Daytripper San Pedro: Hiking The San Pedro Volcano
by John J. McGraw
Coming upon Lake Atitlan for the first time, the looming volcanoes let you know this isn’t just any other lake. Like great Mayan pyramids, these dormant cones imbue the area with mystery. While some of the volcanoes are relatively remote, Volcan San Pedro stands just above the popular backpackers’ stop of the same name.
Recently I was glad to wake up to clear skies, the better my chances to have good views from the top of Volcan San Pedro. I dressed lightly and headed across town to meet the other hikers and our guide, a lithe Tz’utujil named Adrian. He hikes the volcano 3-4 days a week with groups organized through Bigfoot (Q100). Adrian led us through town until the settlement merged with the jungle/woods, then onto a path which we followed until we reached the highway that snakes from San Pedro around the volcano to Santiago Atitlan and beyond. After about a kilometer we reached the visitors’ center at the entrance to the volcano path. Adrian paid our entrance fees and we began on the path which dropped down from there – this was the last downward slope we would see until we came back this way.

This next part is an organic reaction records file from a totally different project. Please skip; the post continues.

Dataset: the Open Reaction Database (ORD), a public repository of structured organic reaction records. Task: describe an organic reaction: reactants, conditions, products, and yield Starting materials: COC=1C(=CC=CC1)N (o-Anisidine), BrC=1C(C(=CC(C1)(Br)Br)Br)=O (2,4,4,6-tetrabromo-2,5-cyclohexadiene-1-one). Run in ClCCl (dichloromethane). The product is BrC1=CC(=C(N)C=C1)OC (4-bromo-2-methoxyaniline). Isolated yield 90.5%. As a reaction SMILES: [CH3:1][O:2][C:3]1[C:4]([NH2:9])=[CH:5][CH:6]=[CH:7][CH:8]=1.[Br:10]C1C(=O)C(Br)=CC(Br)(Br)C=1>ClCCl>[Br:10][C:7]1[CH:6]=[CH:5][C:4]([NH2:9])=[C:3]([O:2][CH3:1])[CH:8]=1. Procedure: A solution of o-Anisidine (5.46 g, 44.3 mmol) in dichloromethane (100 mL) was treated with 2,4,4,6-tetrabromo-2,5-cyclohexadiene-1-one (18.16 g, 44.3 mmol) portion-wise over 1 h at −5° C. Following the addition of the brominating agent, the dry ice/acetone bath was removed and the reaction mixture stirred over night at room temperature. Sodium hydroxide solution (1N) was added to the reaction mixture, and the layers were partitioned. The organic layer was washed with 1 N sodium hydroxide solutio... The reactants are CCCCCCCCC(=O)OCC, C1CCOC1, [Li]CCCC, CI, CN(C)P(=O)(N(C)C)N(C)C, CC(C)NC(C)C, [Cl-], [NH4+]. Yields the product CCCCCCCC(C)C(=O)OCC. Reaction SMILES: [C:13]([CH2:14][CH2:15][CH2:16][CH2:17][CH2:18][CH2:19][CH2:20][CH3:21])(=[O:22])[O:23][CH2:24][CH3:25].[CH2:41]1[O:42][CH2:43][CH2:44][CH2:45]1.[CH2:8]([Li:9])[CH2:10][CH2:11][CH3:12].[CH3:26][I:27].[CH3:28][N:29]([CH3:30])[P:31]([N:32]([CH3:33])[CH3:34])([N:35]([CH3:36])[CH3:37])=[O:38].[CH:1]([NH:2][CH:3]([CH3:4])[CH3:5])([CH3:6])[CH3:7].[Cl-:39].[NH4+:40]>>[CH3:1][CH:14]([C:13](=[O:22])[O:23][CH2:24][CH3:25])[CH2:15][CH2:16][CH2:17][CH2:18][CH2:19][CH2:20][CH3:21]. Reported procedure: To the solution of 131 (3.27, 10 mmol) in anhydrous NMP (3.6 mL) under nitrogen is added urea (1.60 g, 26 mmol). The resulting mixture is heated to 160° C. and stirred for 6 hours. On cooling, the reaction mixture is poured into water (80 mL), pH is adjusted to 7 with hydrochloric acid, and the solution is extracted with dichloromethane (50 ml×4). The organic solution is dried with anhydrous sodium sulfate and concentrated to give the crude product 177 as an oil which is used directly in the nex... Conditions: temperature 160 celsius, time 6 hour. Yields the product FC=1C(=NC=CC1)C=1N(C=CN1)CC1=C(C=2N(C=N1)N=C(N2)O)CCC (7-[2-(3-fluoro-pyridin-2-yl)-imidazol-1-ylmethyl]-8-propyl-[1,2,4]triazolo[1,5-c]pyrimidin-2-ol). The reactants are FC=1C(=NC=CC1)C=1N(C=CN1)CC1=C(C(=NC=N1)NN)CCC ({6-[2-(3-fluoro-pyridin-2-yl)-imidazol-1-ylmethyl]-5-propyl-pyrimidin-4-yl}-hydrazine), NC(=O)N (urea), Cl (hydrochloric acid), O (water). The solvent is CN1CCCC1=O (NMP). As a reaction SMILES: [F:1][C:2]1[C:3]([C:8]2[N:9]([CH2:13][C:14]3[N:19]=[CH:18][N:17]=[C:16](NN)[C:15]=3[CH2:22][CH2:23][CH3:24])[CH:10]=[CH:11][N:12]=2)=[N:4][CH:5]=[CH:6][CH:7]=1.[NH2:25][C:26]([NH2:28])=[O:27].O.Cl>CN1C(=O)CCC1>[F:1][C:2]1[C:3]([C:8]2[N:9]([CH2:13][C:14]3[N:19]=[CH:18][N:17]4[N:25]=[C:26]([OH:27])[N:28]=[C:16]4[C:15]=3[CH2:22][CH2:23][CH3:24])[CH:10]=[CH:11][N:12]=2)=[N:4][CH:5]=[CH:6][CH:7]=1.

The path began climbing up through lush forested areas and eventually took us through cornfields high on the volcano’s slopes. Higher up the terrain became noticeably alpine. The hiking was merciless, a steep incline that never let up… a real calf burner! If you’re not in reasonable shape, I wouldn’t attempt this trip.
The top of the volcano offered panoramic views of the entire lake. This was the first time that I had seen the whole lake rather than just some piece of it. We sat enjoying the views from the top and resting for half an hour before heading back down. It can get chilly on the peak so bring that extra sweater.
Heading down was less difficult on the lungs but much harder on the knees and hips. Each step has to be placed carefully due to the steep and usually muddy terrain. A good pair of shoes is crucial. After you finish this stunning but challenging hike you’ll definitely want some down time and a soak in one of San Pedro’s hot tub establishments. Your legs won’t allow you to do much for a day or two, so sit back and enjoy San Pedro for a while.